Each day on my way to work, I walk past Plaza Nueva, where I can see the lower reaches of the Alhambra Palace looming over the tourist trafficked square, on to Calle Elvira, where the brightly adorned Moroccan-style clothes stalls and cramped, smoky tetarías line the cobbled cuestas leading up into El Albaicin. Later in the evening, I walk home back along Elvira to the accompanying soundtrack of various Spanish bands or Flamenco artists ringing out from the tapas bars either side of me, and eventually arrive in my own barrio, El Realejo, which used to be the old Jewish quarter, to a scene of lively guiri bars and various wallworks by the eminent El Niño de las Pinturas.
I’m still discovering new and amazing things about it every day.
The Sierra Nevada
The locality of one of Europe’s prime ski resorts (despite its comparatively uninteresting terrain) was the initial reason for my coming here. I’d never heard of it before someone mentioned it during a chat regarding my future whereabouts when I was living in El Puerto de Santa María. It just so happened that the February Puente was right around the corner and I still hadn’t made plans. One week later I was standing on top of the SN’s summit telling my friend that I absolutely had to move here. Seven months later my goal had been fulfilled.
If truth be told, I have not visited anywhere near as often as I would have liked to since the cost for one single daytrip is so despicably high, but when I do visit, I am always reminded of how extremely lucky I am, no matter what the conditions. I love snowboarding, and I’m not about to give up my local ski resort just yet.
My first year in Spain amounted to the dullest ever in terms of decent, live music on offer. Before leaving the UK, music had been a huge part of my lifestyle. I didn’t play any instruments, but I could often be found flailing around dimly lit, subterranean nightclubs to the sound of thrashing guitars or earsplitting drum and bass, and I also wrote about it when publications were interested.
Here in Granada I have been lucky enough to rediscover the music led lifestyle I left behind in the UK, thanks to clubs like the reggae reverent Booga and the bass buff haven Sala El Tren. I’ve also seen a good amount of cover bands since moving to Granada, the most recent and outright best being a Nirvana tribute band at Plantabaja. They rocked it!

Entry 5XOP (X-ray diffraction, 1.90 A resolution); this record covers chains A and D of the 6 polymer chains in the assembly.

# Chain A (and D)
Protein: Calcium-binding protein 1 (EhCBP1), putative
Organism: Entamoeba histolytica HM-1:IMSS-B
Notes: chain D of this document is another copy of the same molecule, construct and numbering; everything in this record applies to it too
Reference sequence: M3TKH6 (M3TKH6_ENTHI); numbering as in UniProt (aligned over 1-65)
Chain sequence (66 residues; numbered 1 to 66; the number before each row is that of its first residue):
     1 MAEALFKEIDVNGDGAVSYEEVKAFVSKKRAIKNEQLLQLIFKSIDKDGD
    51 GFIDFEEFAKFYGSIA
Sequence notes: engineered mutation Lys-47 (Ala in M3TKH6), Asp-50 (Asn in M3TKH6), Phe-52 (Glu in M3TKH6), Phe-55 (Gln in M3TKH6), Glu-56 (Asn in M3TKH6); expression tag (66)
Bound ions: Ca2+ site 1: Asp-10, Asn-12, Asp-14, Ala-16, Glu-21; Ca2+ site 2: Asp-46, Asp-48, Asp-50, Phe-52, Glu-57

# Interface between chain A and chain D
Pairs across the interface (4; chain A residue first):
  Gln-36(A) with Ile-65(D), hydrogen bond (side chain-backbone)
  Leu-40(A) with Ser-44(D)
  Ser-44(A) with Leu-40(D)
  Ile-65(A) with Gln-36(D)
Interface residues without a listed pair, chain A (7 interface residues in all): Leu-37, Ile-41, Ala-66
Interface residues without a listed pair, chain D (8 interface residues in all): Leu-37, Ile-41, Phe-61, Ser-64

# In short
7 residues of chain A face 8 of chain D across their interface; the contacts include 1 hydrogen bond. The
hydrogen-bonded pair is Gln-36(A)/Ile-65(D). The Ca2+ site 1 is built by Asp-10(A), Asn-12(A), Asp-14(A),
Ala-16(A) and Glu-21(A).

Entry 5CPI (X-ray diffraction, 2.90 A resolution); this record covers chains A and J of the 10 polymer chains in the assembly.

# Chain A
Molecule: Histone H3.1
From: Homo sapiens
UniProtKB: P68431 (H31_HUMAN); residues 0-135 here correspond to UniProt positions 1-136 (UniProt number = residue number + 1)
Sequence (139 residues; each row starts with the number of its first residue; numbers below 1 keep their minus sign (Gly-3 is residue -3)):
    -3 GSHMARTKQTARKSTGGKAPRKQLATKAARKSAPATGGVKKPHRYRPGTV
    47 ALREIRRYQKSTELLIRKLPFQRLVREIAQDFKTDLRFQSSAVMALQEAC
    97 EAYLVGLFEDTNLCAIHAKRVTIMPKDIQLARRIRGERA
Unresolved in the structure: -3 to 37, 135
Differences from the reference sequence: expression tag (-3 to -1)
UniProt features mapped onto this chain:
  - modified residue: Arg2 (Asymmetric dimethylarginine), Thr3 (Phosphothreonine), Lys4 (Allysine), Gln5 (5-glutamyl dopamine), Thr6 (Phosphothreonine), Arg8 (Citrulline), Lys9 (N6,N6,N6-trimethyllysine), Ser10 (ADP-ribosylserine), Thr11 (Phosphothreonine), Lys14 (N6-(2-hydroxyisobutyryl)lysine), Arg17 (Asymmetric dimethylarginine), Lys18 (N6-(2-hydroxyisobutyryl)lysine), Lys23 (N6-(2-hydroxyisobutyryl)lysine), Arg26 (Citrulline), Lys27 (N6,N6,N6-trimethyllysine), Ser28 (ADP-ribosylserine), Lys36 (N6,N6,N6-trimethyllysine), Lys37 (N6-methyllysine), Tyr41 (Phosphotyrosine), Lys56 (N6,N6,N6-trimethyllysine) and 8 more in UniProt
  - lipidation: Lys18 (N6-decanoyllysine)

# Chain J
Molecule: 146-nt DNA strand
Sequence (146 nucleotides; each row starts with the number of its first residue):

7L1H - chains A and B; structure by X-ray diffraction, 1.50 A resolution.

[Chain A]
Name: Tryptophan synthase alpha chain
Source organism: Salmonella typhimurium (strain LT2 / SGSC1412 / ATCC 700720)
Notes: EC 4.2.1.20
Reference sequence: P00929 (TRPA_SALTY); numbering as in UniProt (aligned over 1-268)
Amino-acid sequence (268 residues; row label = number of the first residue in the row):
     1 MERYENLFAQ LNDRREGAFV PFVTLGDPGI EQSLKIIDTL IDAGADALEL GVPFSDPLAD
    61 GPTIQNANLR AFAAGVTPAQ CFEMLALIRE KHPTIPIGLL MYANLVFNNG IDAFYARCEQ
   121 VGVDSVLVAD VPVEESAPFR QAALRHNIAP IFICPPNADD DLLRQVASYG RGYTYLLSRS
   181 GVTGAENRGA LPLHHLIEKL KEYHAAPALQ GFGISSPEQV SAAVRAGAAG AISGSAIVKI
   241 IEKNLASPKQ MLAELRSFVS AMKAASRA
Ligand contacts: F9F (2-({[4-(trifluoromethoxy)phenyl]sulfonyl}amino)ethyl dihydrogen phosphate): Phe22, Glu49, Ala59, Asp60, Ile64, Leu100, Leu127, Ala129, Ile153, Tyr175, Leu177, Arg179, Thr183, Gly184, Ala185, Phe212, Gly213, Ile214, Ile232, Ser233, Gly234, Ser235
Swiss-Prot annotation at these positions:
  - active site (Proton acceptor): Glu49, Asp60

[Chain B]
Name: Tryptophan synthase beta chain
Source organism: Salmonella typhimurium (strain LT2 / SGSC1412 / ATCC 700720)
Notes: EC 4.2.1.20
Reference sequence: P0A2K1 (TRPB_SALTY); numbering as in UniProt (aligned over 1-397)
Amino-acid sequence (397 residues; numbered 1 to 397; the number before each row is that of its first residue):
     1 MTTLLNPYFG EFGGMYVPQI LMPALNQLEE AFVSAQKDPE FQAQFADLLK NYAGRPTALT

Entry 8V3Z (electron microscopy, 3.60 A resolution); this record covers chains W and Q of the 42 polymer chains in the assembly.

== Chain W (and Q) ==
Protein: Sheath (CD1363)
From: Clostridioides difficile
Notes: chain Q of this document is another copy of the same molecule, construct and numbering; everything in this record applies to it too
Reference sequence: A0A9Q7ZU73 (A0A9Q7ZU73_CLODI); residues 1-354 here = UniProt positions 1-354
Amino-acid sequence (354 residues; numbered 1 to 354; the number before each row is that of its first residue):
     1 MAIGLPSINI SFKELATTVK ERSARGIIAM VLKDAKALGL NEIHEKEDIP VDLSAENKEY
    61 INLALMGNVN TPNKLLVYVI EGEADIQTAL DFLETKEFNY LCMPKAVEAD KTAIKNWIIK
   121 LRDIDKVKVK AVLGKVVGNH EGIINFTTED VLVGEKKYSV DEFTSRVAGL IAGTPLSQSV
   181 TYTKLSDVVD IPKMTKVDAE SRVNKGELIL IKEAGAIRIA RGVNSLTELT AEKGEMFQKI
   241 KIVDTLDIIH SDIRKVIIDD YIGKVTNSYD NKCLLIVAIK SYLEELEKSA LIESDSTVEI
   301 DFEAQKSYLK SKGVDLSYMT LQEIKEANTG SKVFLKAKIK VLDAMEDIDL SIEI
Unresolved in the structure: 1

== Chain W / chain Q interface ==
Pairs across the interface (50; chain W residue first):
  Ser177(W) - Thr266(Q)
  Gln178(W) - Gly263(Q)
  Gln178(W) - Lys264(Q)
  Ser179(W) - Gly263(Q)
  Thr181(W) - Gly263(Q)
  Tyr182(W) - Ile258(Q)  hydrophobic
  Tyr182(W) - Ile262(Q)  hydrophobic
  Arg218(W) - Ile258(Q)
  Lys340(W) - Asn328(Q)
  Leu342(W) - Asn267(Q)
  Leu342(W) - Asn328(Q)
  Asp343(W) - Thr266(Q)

The one thing Granada does lack in this category is a major music festival, but it really isn’t that much of a big deal; Sevilla and Murcia are only a couple of hours’ drive away after all…
This year has been distinctively wetter and colder than the last, but I believe much of Spain has suffered the same miserable fortune. At one point I began to wonder whether there really was that much of a difference between here and back home. Then it got sunny, and I felt like an idiot.
December through February is tough – especially if you live somewhere where your housemates don’t allow you to use the central heating – but after (what is normally) a brief spell of rain and dreary skies in March, we are swiftly rewarded with months of bold, blue skies and increasingly hot temperatures until around the middle of October. July and August are especially sizzling times of year, and I do not stick around, but May and June are perfect for beach weather, hence my impending trip to Las Negras in Cabo de Gata this coming weekend
Special mentions: tapas and the girls
No list of reasons why I’m staying in Granada would be complete without paying justified homage to the city’s unrivalled culinary scene – sorry – free culinary scene. Well, perhaps not everything is free (certainly not in restaurants), but any tapa served in Granada comes gratis with your drink 99% of the time.
Then there are las señoritas. Meeting girls – Spanish girls – as a young(ish), single, foreign and dare I say dashing fellow has been a subject I have never visited on this here blog of mine. Let’s just say that being king of the intercambios seems to yield various benefits, and I’m not quite ready to give that up either…